Laos is a developing country landlocked between Thailand, Cambodia and Vietnam. The nation struggles with high poverty levels, vulnerability to climate change and gender inequality among other issues. However, due to the progress of many NGOs and a slow improvement in political freedom, Laos has begun to enhance the quality of life of its citizens. Keep reading to learn the top 10 facts about living conditions in Laos.
Top 10 Facts About Living Conditions in Laos
Education levels in Laos have improved from 91.6 percent enrollment in 2009 to 97 percent enrollment in 2011. However, access to education remains limited, especially for children living in rural areas and especially for girls. Although there is a 20 percent excess of teachers in the country overall, they are concentrated almost exclusively in urban and suburban areas. Unfortunately, only 45 percent of rural villages in Laos have education through the third grade and 20 percent of rural villages have no access to schools whatsoever. Save the Children has been successful in providing access to primary schools for over 3,000 children in 2012.
- Poverty Levels
Poverty levels are dire in Laos. In 2012, 23.2 percent of the population lived below the national poverty line. In addition, 22.7 percent of the Laotian people were surviving on only $1.90 per day. This issue is exacerbated by the fact that there are very limited employment opportunities in Laos. The country’s economy is dominated by agriculture with 75 percent of the workforce working in this sector which offers little opportunity for economic mobility.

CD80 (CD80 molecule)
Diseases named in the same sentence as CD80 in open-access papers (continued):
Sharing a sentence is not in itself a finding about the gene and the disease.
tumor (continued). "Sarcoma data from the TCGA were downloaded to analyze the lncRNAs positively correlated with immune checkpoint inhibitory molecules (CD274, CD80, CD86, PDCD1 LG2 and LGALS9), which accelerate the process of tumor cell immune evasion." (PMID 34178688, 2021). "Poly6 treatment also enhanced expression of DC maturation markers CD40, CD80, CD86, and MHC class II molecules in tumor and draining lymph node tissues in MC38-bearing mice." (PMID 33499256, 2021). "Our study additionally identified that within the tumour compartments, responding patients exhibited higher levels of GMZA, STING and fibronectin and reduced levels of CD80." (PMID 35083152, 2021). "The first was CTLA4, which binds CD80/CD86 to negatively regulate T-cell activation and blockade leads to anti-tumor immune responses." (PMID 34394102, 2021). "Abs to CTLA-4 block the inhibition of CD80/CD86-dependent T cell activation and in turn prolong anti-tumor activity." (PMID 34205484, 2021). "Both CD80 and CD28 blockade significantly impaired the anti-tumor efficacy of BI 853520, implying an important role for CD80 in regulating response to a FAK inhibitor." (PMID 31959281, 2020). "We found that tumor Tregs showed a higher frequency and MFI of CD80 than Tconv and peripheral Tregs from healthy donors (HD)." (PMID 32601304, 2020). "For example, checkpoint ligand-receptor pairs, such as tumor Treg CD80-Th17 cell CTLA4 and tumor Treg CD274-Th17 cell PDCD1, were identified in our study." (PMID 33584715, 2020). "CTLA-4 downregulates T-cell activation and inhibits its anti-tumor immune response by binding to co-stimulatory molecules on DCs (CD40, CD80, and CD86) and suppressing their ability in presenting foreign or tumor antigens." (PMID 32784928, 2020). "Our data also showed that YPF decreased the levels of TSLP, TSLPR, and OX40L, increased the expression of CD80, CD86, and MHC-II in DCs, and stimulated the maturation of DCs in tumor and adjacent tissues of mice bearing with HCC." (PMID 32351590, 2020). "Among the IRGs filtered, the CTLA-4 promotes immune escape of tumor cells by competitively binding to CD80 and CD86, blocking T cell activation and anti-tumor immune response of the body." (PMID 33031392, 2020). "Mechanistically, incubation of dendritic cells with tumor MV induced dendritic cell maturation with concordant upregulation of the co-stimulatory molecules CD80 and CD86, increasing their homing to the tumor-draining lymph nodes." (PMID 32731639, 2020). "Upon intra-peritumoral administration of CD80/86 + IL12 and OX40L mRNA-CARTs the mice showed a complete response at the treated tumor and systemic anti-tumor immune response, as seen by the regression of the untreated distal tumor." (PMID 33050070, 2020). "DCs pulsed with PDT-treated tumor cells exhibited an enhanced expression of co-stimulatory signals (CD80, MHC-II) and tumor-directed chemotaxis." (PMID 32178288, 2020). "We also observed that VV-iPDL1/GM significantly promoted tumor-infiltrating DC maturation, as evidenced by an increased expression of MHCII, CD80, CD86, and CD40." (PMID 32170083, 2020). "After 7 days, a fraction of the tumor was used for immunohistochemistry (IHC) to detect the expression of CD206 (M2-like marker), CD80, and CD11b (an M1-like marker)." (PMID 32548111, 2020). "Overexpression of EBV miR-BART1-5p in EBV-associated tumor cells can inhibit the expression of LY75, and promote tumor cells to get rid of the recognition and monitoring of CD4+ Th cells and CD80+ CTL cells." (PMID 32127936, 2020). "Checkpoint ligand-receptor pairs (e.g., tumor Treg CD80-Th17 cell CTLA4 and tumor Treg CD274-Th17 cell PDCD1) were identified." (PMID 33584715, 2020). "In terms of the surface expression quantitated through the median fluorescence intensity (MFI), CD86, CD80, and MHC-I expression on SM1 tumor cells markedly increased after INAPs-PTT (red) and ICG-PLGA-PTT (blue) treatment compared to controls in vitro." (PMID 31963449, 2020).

- Human Trafficking
Between 200,000 to 450,000 people are trafficked each year in the Greater Mekong Subregion, with many of those people coming from Laos. In addition, 90 percent of Laotian trafficking victims are girls ages 12 to 18. However, the government is not doing enough to curb this issue according to a report from the U.S. State Department in 2018 which notes, “The Government of Laos does not fully meet the minimum standards for the elimination of trafficking and did not demonstrate overall increasing efforts.” Fortunately, there are several NGOs such as the Lotus Education Fund working to provide young girls with access to education, school supplies, uniforms and books so that they have the opportunity to remain in school and avoid exploitation.
- Child Marriage
Traditional customs and a lack of access to education for girls leads to high child marriage rates in Laos. According to the NGO Girls Not Brides, 9 percent of Laotian girls are married before the age of 15 and 35 percent are married before the age of 18. Understanding the effects of this issue and the other top 10 facts about living conditions in Laos is integral to fighting gender disparity in the region.
- Climate Change
The impact of climate change has hit Laotian farmers hard. The Food and Agriculture Organization of the U.N. reported that “serious issues regarding deforestation, forest degradation, aquatic resource degradation and loss of biodiversity have been observed.” This has detrimental effects on the livelihood of farmers. Laos’s Deputy Director of the National Agriculture and Forestry Research Institute said, “Temperatures are definitely rising,” and “rice is the staple crop, and climate change risks the food security of thousands of villages. Every 1C increase in temperature can result in a 10 percent decrease in rice yield.”